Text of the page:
Ferguson also said the number of occupiers had shrunk significantly since the weekend.

"The number of demonstrators was less than 150 in the overnight hours and the numbers of vehicles in the core has declined to approximately 360," she said. "This is down substantially from the beginning of the demonstration where there were over 4,000 vehicles in the downtown core."

Speaking on CTV News at Five, Former Ottawa police chief Charles Bordeleau told Matt Skube that with trucks more consolidated on Wellington Street, the imprint of the demonstration has been further contained and police have an opportunity to shut it down peacefully.

"I’m hopeful, like many other residents are hopeful, that there will be a move to shut this down," he said.

"I hesitate to put a timetable on it," he added. "But suffice it to say, I’m confident that there’s a window of opportunity that’s presenting itself, and the Ottawa Police Service hopefully will take action along with its partners." 


Deans told Bell patience is wearing thin and the public is eager to see more action by police to bring the occupation to an end as soon as possible.

"One of my frustrations has been when we expect action, we don't see it. It's a problem," Deans said. "This weekend, when we said that we were going to treat the protesters more strongly than we have in the past, we had a chaotic carnival on Parliament Hill. I wanted to go up there and pop that damn hot tub myself and unplug the bouncy castle. And I couldn't understand why we weren't doing just those things that were poking the fingers in the eye of our democracy, of our parliament and our city."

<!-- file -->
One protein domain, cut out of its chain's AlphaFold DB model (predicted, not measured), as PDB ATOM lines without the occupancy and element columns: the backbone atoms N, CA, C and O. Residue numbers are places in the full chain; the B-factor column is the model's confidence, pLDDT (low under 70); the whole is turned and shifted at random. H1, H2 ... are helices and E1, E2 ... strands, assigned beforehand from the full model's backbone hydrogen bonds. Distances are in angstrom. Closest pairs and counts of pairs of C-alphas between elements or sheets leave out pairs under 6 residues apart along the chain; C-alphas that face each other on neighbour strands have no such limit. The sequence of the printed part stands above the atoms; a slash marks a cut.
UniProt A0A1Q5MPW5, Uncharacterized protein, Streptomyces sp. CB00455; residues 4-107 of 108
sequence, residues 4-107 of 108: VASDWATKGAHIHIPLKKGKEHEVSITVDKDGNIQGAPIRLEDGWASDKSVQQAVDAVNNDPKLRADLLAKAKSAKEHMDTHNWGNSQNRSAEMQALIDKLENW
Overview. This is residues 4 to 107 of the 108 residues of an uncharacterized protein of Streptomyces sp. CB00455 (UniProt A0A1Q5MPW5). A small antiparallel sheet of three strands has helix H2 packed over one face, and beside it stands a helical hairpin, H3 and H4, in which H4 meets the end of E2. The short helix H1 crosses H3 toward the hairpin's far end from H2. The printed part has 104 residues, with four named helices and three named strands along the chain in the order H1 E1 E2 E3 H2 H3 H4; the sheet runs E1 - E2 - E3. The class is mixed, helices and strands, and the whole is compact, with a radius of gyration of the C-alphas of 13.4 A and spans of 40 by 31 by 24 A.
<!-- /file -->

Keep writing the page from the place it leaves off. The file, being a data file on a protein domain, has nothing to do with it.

Deans said she wants to see police step up enforcement. Bell assured her the police service is working toward the goal of getting the occupiers out of Ottawa.

"They are not welcome in our streets anymore," he said.

But he stressed this kind of occupation is unprecedented in the city's history.

"Nobody across Canada has ever dealt with an occupation on this scope, scale, size, with this type of equipment or vehicles in an area. This is unprecedented," he said. "This has not been managed by any police service across Canada in the history of our country."

Bell's response to numerous questions about enforcement taken to date, or the lack thereof, was to say there would one day be a review of the Ottawa Police Service's response to the demonstration, which he welcomes, but his primary focus now is bringing the occupation to an end.

Bell claimed there is "no right of return" or an "in-and-out pass" for people in the area of the demonstration, despite evidence that people have been coming and going from the protest site regularly.

"When we either negotiate them to leave or they do leave on their own accord, they are not allowed back and there is no one that is allowed to come in and fill their space," he said.

As an example, a DJ who was playing for the crowd last weekend told CTV News Ottawa's Graham Richardson police allowed him back in a day after he was fined. 


Prime Minister Justin Trudeau invoked the act—a first in Canadian history—on Monday. The move enables the RCMP to enforce municipal bylaws and provincial offences and prohibits taking part in a public assembly where it’s considered a breach of peace and goes beyond lawful protest, among other measures.

The Emergencies Act does not make the RCMP the lead agency, nor does it bring in the military.

Some premiers publicly opposed the move, but Tuesday morning, Premier Doug Ford said it will give police "the tools that they need to move the occupiers on."

"I don’t care about the politics. Whatever it takes to give the police the tools to get these people out of there," Ford told reporters. The province declared a state of emergency last week, and the city declared one last weekend.